Sitting pretty between the hot hatches and the supercars is the Alpine A110. Alpine is a division of Renault. It’s an old name, revived. Sadly it’ll be some time before Renault dealers here get sight of the new one. Perhaps never
But I know I love it. The design is a sweet riff on the shape of the 1960s predecessor of the same name. But instead of being made from fibreglass that smells of fibreglass, it’s made of high-tech aluminium, giving an altogether more professional finish. It’s a mid-engined two-seater for approximately Porsche 718 prices. but it’s lighter, and the maker claims more agile to drive. The engine is a new Renault-Nissan turbo four. But the 718 is such a gorgeous machine to drive, Alpine has set itself a punishingly elevated bar. I wish it all the luck.
OK, to the flops.
An easy target I know, but let’s give the Mercedes Maybach G650 Landaulet the kicking it deserves. At approx a million dollars, someone’s having a laugh. And it’s not the customer. Colossally overpowered by an AMG turbo V12, this behemoth of a 4×4 has portal axles and diff locks and the undoubted ability to get further into the bush than almost anything that doesn’t have legs. But it also has butter-soft leather reclining rear seats lifted out of a limo-spec S-class. And a canvas roof, ensuring the lux trim will soon be indelibly smirched in mud and dust and bird crap.
Seems every tuning operation is having a go at the G-class as the old stager lurches towards its dying day. It’s always been a good and honest vehicle in its simplest form: add more trim and more power and it crumples under the weight of expectation.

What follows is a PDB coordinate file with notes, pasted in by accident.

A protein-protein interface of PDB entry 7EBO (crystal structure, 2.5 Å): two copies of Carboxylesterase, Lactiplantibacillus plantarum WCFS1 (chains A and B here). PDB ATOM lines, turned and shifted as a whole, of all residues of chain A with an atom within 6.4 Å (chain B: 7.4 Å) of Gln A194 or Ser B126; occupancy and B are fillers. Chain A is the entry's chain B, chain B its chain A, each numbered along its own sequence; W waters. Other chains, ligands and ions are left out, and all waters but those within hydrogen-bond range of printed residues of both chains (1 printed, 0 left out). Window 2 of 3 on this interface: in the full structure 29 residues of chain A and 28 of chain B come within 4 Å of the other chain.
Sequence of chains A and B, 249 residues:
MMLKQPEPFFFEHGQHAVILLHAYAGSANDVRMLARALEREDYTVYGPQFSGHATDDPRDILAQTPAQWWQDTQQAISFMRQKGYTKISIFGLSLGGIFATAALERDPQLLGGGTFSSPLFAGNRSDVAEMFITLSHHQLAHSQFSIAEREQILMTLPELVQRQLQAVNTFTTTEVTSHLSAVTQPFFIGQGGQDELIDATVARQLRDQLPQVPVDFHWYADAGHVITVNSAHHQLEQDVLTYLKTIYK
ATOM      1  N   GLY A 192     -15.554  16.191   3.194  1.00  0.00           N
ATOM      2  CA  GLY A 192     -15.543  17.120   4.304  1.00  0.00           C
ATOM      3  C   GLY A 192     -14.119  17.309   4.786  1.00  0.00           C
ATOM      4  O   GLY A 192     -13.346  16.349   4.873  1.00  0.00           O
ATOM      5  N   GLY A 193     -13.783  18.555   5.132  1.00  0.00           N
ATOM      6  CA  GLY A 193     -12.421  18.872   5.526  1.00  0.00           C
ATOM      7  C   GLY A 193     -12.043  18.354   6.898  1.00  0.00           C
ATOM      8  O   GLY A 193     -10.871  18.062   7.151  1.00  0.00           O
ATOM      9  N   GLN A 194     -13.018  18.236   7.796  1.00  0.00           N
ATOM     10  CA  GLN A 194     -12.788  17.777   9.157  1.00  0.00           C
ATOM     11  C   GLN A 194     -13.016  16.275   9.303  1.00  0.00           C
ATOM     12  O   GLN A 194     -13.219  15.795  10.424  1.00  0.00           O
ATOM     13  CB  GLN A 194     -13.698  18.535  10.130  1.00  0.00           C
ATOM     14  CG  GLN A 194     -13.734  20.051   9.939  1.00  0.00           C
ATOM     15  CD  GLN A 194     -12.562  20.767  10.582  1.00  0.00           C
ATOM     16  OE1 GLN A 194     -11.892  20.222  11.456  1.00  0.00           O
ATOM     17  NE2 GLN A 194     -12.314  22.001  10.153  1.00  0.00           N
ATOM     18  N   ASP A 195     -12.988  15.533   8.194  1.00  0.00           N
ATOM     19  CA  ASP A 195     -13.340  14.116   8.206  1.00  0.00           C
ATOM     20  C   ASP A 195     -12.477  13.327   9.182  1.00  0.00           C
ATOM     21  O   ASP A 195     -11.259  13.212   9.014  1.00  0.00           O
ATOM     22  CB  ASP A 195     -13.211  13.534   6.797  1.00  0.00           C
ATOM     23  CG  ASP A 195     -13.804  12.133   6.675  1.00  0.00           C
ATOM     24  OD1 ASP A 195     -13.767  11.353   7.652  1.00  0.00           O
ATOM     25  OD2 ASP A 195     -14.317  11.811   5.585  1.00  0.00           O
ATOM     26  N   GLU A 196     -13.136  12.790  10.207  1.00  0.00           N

The Aston Martin Rapide, like the G-wagen, was given a vulgar tart’n’tune job by the factory. Aston has started a new sub-brand called AMR, so the four-door got a big fluorescent stripe, a louder engine and carbon-fibre seats. The precise opposite of what it needed. It’s a sure sign this car is reaching the end of its useful life. As dignified as the run-out edition of a Kia hatch being given a louder stereo and a sunroof.
Suzuki’s Ignis is fun to drive and to behold. I’m sure the new Swift, launched at Geneva, will be equally good to use. But, erm, why so much uglier than the old one?
DS hasn’t sold enough cars yet, anywhere in the world. It needed a crossover and now it has one, called the DS 7. I’ve loved weird French stuff since I learned to drive on a Citroen CX. The DS 7 has a hilariously spangly interior design that’ll either keep on showing you new delights for years to come, or quickly drive you barmy. I expect the former. It has technical smarts too, including a camera scanning the road ahead for bumps, to set-up the adaptive suspension when the bumps hit. But the exterior styling is much less interesting. I don’t think it’ll manage to do the one thing it must: get noticed in a crowded market.
I wish the new Holden Commodore luck too. But why would GM in Oz throw its marketing weight behind a car when it’s now being made in a plant owned by a rival? The sale of Opel to PSA was the talk of the Geneva show – at least for people who could raise their thoughts beyond Nurburgring lap times.
GM’s departure from Europe smacks of defeatism. Nothing wrong with the cars. At the show Opel took the sheet off the wagon version of the Commodore, known in its birthland as the Opel Insignia Sports Tourer. It’s a proper looker and a super-useful size. A suave alternative to a crossover. But through no fault of its designers, a born loser.